Arabs have "wronged Islam and distorted the image of Muslims," Saudi Prince Khaled Al-Faisal warned in a speech this week. The prince said Muslims should "not allow colonialism to return, or for divisions to prevail."

The prince's remarks were brief and did not reference any recent events in the Arab world. It's unclear what he was referring to, but his comments come as the Islamic State group has carried out terror attacks against Muslims across the Middle East and as Saudi Arabia is locked in a struggle against Iran for influence over the region.

"I do not envy anyone who stands to speak on behalf of Arabs today. We have wronged Islam and distorted the image of Muslims," Prince Saud, who has served as foreign minister of Saudi Arabia, said during the opening remarks at the 15th Arab Thought Foundation conference in Abu Dhabi. The theme of the event was: "Arab Integration: The Gulf Cooperation Council and the United Arab Emirates."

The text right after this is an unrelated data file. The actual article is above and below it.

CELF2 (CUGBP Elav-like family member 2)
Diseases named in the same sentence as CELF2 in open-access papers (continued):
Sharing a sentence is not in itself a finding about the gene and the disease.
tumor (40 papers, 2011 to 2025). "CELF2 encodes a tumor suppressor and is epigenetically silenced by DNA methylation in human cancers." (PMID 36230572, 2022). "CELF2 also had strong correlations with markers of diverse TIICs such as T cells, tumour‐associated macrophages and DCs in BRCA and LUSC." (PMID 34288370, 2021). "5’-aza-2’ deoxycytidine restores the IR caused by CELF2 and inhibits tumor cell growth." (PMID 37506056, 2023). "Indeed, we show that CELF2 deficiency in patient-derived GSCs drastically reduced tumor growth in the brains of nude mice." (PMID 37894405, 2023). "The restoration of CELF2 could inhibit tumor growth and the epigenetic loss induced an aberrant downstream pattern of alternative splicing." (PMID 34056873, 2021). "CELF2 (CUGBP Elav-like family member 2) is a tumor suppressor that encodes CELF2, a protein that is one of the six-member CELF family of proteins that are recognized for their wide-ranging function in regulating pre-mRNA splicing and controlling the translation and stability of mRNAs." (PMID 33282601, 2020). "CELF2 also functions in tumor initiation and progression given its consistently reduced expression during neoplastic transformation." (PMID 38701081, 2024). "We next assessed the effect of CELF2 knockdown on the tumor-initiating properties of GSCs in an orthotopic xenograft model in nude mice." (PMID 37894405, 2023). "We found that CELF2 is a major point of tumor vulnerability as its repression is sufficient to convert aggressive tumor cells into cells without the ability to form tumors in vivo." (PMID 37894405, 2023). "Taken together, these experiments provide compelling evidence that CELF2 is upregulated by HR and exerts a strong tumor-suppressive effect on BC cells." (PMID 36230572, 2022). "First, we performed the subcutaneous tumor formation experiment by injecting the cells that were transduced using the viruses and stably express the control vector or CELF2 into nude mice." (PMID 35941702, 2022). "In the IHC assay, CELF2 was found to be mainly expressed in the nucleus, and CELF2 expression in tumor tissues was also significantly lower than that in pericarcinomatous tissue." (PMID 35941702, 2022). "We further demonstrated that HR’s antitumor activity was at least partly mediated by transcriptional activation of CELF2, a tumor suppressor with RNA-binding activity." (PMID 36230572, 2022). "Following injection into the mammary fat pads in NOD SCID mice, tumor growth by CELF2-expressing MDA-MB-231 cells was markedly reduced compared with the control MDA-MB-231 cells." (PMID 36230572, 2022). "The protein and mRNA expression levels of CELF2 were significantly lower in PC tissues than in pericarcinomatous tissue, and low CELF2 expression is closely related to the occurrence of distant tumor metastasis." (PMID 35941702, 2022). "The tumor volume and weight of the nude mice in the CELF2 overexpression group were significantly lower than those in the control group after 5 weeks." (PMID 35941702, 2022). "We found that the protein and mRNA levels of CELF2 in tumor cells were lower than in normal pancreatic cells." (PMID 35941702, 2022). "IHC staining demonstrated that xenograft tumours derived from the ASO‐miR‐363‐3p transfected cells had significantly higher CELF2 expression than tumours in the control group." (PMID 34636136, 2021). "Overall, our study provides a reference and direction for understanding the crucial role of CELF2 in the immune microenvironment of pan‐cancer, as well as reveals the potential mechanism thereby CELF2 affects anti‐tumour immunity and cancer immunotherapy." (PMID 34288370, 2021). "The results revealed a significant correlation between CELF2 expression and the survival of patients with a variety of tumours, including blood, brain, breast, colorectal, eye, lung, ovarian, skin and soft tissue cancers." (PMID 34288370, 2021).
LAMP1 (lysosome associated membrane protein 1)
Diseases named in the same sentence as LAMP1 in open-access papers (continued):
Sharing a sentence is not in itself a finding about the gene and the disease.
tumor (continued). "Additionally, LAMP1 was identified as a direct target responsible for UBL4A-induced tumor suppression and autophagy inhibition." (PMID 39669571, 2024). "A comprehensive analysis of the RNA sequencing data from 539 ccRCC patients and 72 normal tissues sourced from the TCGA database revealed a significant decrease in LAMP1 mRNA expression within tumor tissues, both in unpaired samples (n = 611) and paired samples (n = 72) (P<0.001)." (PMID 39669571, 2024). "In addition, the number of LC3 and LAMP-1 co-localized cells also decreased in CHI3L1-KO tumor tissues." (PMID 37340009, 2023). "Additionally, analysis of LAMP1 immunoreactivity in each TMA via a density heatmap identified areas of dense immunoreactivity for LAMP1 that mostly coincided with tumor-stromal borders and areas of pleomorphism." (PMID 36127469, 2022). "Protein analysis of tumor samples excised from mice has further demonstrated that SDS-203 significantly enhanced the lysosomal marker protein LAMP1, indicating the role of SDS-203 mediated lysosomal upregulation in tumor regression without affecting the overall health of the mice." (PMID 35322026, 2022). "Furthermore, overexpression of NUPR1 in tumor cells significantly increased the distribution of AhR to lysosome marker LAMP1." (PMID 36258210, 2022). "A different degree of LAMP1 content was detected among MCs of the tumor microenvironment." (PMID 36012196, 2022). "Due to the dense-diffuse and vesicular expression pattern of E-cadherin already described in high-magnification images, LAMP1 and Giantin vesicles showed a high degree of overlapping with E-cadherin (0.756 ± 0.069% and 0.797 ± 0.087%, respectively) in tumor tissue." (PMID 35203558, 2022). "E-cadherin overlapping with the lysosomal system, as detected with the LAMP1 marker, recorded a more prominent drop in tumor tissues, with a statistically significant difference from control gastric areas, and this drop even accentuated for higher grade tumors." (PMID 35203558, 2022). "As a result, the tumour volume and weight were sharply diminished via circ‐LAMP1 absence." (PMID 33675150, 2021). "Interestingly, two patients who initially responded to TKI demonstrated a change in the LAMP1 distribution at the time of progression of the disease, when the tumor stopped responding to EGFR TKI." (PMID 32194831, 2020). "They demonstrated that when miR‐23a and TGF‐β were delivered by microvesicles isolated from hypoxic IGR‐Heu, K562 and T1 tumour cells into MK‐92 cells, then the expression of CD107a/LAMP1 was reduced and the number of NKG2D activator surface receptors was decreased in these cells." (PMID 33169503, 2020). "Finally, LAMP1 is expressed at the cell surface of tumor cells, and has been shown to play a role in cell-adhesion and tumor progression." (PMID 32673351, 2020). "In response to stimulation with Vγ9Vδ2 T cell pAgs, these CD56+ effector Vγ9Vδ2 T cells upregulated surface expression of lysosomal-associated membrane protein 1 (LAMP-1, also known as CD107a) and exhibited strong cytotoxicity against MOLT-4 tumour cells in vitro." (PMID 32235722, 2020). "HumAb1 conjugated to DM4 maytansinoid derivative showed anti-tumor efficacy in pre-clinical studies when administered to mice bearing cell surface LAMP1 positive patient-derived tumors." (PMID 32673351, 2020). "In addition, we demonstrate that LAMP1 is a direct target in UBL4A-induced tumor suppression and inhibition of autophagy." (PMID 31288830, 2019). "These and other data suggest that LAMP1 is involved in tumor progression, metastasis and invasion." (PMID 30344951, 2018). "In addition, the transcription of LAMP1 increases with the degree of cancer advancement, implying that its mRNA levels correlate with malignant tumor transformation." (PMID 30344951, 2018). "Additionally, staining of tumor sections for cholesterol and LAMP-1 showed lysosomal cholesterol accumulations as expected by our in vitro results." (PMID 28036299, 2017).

"Excuse me if my candor is painful, but the wounds are glaring," he added. "Arise Arabs, wake up Muslims, do not allow colonialism to return, or for divisions to prevail."

In July, Saudi officials accused the Islamic State group of bombing the holy city of Medina, the site of the Muslim Prophet Muhammad's tomb and his house, in an attack that killed four security officers and injured five others.

Saudi Arabia's King Salman has urged Muslims to unite against an epidemic of "extremism." But earlier this year, Saudi Arabia's top religious authority, the Grand Mufti, said Iran's leaders were not Muslims. Saudi Arabia and Iran represent opposite sides in Syria's civil war and other Middle East conflicts, including Yemen. Saudi Arabia cut off relations with Iran in January after its embassy was attacked in Tehran.